But... that's me. That's my bag o' issues. Others might love the simplicity, and they should go ahead and play them. Essentials characters work fine alongside 'old-style' 4e characters. But still, I feel like it's a little disingenious to say "If you don't like Essentials options, then don't use 'em. No problem!" There is a problem when the Essentials options are straight up better than the 'old-style' options. Those of us that prefer the old style will be left in the dust as Essentials options bloat up.

It's pretty clear now that we're not going to see a 'fix' for a Warlock. The poor PHB1 Star Pact Warlock is a mess. Do you split Cha/Con so you can use all your powers? Well, be prepared to have absolutely horrid AC for your entire adventuring career. Do you sacrifice Con to go Cha? Sure, if you don't mind one of your two at-wills being completely and utterly useless to you. Go straight Con? Eh... better read a few levels ahead to make sure you have good, flavorful Con-based options open to you at every level. This is in addition to the usual warlock problems of doing sub-Striker damage, supposedly compensated by being a good "single-target Controller" (the benefits of a good "single-target Controller" kind of fall apart when you can stun in a blast 3 as an Invoker at level 1... but I digress).

I've heard the Hexblade is pretty bad, but I somehow doubt that it's worse off than the Star Pact Warlock. And now in Heroes of Shadow they'll be getting a Gloom Pact*. Who knows, maybe it'll fully eclipse the "old-style" Warlock.

Of course, this is a slippery slope argument, with all the flaws inherent in it. I'm just saying that the constant refrain of "If you don't like Essentials, don't use it!" is irritating, because it's implying that if we don't prefer Essentials, we can happily ignore it and everything will be the same. Until... you run a game with a Hexblade and a poor, poor 12 AC Star Pact Warlock in the same party. It's hard to ignore it when it's right in your face, outshining in you in every category and receiving a steady drip of support even though your chosen iteration of the Warlock has been sitting in the back of the class, waiting patiently for its teeth to come in, since pretty much Day 1.

I'm not anti-Essentials... I'm just anti-people-who-are-overly-dismissive-of-anti-Essentials-people's-concerns, if that makes any sense. I think it's fair to say that, yes, Essentials is receiving more attention than "old style" stuff. Asking "When are we going to see more support for the old-school stuff?" is a legitimate question to ask. Unfortunately, my guess is probably never. Right now, Essentials is new, and they'll likely want to develop it to the point where it has at least half as many options as "vanilla" 4e. Since it took us years to get to this level of content for "vanilla" 4e, I imagine it'll take a while before Essentials is essentially filled in enough to begin focusing on old school 4e once again. And, frankly, by that time, WotC might seriously be considering a 5e.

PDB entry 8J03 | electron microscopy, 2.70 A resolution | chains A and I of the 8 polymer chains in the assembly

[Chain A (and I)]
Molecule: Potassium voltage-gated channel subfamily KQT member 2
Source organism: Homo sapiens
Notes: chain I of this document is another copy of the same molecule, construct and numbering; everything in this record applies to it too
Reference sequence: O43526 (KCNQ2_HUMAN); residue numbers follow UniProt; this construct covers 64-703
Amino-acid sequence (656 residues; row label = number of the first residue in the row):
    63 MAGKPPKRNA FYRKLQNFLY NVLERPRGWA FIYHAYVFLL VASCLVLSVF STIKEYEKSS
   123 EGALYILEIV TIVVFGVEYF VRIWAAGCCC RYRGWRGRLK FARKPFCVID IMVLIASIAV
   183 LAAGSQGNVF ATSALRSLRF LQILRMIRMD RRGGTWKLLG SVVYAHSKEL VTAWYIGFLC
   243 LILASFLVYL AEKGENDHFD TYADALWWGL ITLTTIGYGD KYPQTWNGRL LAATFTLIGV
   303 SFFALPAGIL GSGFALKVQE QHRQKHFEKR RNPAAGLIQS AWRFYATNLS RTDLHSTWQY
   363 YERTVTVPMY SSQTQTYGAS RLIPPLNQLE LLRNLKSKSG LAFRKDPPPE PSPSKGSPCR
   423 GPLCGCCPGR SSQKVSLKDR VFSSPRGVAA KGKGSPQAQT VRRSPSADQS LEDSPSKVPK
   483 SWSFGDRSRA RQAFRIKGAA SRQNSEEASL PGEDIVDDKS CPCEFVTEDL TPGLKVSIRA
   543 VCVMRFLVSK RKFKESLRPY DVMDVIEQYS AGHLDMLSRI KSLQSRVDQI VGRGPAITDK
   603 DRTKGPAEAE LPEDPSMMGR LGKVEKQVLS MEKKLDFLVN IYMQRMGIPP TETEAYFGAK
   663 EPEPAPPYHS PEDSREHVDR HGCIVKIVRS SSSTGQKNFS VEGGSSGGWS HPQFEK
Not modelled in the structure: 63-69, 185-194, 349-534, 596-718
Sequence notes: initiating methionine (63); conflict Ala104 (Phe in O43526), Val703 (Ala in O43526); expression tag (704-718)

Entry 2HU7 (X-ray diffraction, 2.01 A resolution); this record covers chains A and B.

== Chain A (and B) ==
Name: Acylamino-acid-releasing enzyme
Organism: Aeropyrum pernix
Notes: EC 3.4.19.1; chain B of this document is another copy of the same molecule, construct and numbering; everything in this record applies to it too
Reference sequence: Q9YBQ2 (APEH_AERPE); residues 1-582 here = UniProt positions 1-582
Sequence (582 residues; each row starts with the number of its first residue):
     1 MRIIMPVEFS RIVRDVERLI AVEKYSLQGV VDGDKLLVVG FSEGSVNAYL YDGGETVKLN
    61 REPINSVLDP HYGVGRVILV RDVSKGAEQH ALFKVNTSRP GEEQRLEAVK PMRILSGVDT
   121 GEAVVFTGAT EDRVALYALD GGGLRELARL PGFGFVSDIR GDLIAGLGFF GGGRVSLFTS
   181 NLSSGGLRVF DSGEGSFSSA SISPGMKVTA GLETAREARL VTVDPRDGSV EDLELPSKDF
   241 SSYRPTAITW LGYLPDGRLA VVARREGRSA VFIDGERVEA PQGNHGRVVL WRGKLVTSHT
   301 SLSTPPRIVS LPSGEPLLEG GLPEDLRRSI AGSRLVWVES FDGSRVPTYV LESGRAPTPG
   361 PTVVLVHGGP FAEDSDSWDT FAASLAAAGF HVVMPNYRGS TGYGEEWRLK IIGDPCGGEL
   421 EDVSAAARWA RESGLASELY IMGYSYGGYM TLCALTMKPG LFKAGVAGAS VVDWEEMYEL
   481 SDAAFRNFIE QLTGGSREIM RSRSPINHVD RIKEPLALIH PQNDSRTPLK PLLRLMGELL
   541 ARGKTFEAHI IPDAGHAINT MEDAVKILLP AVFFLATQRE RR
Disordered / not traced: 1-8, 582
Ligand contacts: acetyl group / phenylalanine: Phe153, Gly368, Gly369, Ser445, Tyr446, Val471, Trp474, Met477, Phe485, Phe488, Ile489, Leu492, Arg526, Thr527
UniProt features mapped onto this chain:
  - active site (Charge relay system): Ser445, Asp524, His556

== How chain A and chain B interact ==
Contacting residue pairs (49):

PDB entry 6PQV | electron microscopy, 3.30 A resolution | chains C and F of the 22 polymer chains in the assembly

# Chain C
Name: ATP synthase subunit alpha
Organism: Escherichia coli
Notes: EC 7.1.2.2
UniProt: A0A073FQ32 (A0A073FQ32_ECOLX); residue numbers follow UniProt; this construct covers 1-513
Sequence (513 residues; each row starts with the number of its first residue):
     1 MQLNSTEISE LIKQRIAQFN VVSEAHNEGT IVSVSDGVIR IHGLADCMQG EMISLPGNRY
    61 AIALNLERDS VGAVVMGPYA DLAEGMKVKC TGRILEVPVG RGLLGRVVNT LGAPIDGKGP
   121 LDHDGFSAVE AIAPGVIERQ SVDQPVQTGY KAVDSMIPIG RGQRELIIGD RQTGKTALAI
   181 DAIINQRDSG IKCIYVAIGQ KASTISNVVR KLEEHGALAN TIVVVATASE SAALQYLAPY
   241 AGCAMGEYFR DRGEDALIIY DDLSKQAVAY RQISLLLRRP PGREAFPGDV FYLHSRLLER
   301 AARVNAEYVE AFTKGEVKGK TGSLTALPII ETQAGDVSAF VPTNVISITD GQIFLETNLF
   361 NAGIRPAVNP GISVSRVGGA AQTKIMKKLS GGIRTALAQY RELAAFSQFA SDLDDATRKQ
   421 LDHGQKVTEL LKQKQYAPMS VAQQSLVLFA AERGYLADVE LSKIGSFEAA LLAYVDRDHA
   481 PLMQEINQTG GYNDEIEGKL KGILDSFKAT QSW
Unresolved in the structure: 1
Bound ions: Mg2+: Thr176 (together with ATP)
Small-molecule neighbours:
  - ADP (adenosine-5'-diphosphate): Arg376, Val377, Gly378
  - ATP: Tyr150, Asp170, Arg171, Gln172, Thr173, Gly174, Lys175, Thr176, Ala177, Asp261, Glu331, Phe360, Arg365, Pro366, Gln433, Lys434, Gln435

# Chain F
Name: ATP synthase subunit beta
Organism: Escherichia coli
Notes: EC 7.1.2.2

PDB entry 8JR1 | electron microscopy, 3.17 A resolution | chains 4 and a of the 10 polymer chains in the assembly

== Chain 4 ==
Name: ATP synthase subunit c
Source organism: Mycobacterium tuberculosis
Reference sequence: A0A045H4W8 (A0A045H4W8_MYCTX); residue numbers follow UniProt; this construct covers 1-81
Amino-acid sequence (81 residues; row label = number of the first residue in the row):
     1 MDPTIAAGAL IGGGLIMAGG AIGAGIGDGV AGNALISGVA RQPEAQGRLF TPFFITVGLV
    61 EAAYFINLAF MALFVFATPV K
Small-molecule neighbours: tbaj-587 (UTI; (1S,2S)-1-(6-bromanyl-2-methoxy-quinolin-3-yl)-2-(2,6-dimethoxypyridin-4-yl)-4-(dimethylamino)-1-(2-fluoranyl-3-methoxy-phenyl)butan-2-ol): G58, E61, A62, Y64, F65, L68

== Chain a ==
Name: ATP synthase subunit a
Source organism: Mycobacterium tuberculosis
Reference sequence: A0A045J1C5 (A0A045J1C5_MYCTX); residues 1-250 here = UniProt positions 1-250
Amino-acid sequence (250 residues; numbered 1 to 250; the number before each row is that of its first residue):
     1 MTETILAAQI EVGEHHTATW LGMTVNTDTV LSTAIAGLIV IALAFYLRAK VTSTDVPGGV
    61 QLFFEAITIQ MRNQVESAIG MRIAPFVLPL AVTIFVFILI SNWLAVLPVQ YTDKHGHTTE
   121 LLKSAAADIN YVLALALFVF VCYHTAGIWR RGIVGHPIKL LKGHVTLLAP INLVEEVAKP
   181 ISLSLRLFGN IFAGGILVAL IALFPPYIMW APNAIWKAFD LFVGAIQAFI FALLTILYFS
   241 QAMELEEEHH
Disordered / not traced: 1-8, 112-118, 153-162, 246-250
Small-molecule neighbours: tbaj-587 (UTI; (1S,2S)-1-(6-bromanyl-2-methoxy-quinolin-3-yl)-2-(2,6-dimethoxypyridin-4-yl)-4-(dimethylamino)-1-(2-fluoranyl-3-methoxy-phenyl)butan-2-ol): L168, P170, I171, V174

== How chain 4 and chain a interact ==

What I'd -really- like to see is some sort of errata that basically eliminates all the obsolete "trap" choices. Powers, generally speaking, are fun and numerous without getting unreasonable, but we have ridiculous feat bloat. Some, like Human Perseverance, are just plain outlcassed now, making them utterly useless. I'd like to see the "utterly useless" feats basically errated out of the game. I think you could seriously cut down on like 100 feats this way.

Anyway, that was a long, rambling mini-rant. To answer the OP's original question, though, I'd say: "I hear you, but don't hold your breath. Remember the Star Pact Warlock." Besides, we have enough options for vanilla 4e as it is (with the possible exception of a few classes, like the Seeker and Runepriest, and with the horribly-implemented magic item rarity). The only old-school support we frankly need (as opposed to just wanting real bad) is the cutting away of redundancies, like the feat issue I mentioned above. Or maybe a little warning label for the Star Pact Warlock.

*Yes, I'm aware that we'll also be getting powers that "any Warlock can take." Still, I think it's fair to assume that a sizeable number of them will be geared toward the new Gloom Pact. And new powers, no matter how shiny, will never fix what's broken with the old-style Warlocks.
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First Post
Unfortunately the old adage of "You can please some of the people all the time, and all of the people some of the time, but you can't please all the people all the time." definitely holds true here.

There are those who are excited by essentials, there are those who hate essentials. I know some people who finally tried out 4th Ed (after swearing never to try it because it was such a departure from the game they love) because of Essentials.

While I am with you in that I much prefer the "classic" 4ed style classes, I can't ignore that there are a lot of people who really like the E-Classes.


And yes, I too am involved in a couple of campaigns that have both essentials and "classic" characters.

I appreciate that some folks like the power system. For me, though, I like the concept, but not the execution. The essentials designs are much more elegant. I don't have to pore over dozens of powers to find one I kinda like.

I hear, though, that they're planning to release better polished essentials-esque versions of the warlock and warlord in Dragon. That's great news to me.


First Post
We really won't know the true direction of 4E for awhile...

I'm sure once they know we'll know.

I think a lot of people find themselves transitioning from being an avid supporter of their products to being mildly interested or disinterested about their products. I assume it is because I'm not their market demographic anymore. If they put out something I like I'll buy it, and if they don't I won't. Their DDI stuff really burnt me out on their company and to be honest even though I really like Essentials the abrupt break in their release schedule has kind of broken my habit of buying their stuff.